Unknown, Portrait of Anton Maria Zanetti senior (1680-1757), Italian engraver, 18th Century.
Anton Maria Zanetti (1679-1767) was a central figure in the eighteenth-century history of Venetian collecting and in the world’s endorsement of Venetian art. An art patron and influential intermediary on behalf of nobles and sovereigns, commissioning and purchasing works by Venice’s most famous artists, Zanetti was perhaps the most influential character in the Venetian art scene of the time. Known as “il Vecchio”, or “di Girolamo”, to distinguish him from his namesake younger cousin who was a famous librarian at the Marciana Library in Venice, Zanetti was not only a passionate collector but also a talented draughtsman and skilled engraver. After his father’s death in 1711, he was forced to provide for the rest of the family as an insurance agent, but despite difficulties, this did not prevent him from following his own inclinations. A friend to artists such as Canaletto, Rosalba Carriera, Sebastiano and Marco Ricci and Giambattista Tiepolo, Zanetti was in close contact with the most important European collectors. He himself assembled an extraordinary collection of antique gems, drawings and prints that was dispersed after his death. He also promoted splendid publishing initiatives, most notably two volumes on ancient sculpture, now conserved in the vestibule of the Marciana Library and one of the most beautiful and luxurious illustrated publications of the entire eighteenth century. An inexhaustible collection of letters, now spread among libraries and private collectors, documents his dense network of relationships and friendships and offers a rare insight into the cultural life of the period. To commemorate this extraordinary figure, the Fondazione Musei Civici di Venezia is dedicating him an exhibition that highlights his activities as an artist and patron. Testimonies from his life in the form of books, letters, engravings and drawings, none of which are usually exhibited for conservation reasons, will be shown together with art from his collection, including works by Tiepolo, Sebastiano and Marco Ricci, Palma il Giovane and others, now preserved in the city’s museums, among these the Gallerie dell’Accademia di Venezia, the Giorgio Cini Foundation, the Biblioteca Nazionale Marciana and Venice’s civic museums, as well as in several private collections.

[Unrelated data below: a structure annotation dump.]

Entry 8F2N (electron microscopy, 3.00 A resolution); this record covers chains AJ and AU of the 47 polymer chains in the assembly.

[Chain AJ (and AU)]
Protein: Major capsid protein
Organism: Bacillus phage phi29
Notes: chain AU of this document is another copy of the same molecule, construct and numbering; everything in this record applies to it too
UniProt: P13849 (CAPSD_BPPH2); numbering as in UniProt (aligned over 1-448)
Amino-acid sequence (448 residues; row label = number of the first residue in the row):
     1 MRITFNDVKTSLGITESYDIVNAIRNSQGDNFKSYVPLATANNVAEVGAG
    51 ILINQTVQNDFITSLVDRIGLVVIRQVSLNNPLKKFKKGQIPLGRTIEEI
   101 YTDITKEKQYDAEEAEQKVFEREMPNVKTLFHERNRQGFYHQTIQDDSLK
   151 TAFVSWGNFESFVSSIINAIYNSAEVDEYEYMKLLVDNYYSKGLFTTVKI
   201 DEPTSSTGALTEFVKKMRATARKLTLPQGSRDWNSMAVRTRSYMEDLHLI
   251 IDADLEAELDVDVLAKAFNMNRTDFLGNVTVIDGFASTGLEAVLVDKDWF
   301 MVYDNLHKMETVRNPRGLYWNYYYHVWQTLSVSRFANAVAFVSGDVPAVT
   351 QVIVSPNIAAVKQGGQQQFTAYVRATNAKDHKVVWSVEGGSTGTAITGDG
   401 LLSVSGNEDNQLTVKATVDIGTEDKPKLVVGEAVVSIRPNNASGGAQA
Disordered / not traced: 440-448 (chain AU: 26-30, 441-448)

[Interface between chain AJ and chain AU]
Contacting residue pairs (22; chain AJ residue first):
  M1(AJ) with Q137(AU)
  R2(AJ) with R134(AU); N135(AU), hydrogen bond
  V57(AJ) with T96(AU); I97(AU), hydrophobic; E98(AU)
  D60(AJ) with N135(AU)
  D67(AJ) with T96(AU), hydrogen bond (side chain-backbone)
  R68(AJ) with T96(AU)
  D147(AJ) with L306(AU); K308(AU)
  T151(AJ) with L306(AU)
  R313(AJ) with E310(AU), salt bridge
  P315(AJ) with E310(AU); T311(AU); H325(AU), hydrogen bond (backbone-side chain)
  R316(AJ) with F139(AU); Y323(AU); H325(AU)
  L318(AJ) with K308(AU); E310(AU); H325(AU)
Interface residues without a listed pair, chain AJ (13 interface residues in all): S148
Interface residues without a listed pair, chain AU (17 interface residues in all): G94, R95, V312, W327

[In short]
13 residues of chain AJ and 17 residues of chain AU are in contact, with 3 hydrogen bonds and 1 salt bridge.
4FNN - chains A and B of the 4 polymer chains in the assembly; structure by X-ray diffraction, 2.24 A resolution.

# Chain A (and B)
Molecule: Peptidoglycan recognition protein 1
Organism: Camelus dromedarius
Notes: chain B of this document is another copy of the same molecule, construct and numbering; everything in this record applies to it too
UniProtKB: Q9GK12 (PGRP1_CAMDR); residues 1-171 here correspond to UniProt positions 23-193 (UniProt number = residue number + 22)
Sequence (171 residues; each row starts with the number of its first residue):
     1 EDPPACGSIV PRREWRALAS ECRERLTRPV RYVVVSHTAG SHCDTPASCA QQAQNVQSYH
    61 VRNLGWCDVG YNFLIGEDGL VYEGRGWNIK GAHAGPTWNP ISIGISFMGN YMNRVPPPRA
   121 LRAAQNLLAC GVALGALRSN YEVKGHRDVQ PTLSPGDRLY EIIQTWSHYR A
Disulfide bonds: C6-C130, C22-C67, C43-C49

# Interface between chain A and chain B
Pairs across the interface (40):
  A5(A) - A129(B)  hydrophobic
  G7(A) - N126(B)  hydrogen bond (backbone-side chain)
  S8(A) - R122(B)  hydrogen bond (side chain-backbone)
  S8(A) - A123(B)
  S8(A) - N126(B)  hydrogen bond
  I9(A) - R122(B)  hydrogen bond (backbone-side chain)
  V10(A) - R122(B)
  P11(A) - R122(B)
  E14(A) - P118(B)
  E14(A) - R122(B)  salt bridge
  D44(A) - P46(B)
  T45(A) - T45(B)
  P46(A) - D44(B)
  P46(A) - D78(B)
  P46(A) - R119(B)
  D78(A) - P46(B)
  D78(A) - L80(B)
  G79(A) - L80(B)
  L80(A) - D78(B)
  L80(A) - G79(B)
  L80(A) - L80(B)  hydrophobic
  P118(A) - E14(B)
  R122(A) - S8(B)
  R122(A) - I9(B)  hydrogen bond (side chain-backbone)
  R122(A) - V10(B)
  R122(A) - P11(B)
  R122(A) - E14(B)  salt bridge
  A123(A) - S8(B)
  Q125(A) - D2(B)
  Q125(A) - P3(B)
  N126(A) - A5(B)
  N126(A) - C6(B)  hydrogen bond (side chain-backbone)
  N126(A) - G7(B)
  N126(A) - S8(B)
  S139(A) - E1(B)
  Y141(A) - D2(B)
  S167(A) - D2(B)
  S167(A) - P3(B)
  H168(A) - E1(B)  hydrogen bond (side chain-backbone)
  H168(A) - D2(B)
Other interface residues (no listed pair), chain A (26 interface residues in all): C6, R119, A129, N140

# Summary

(Photo courtesy of Wikimedia Commons.)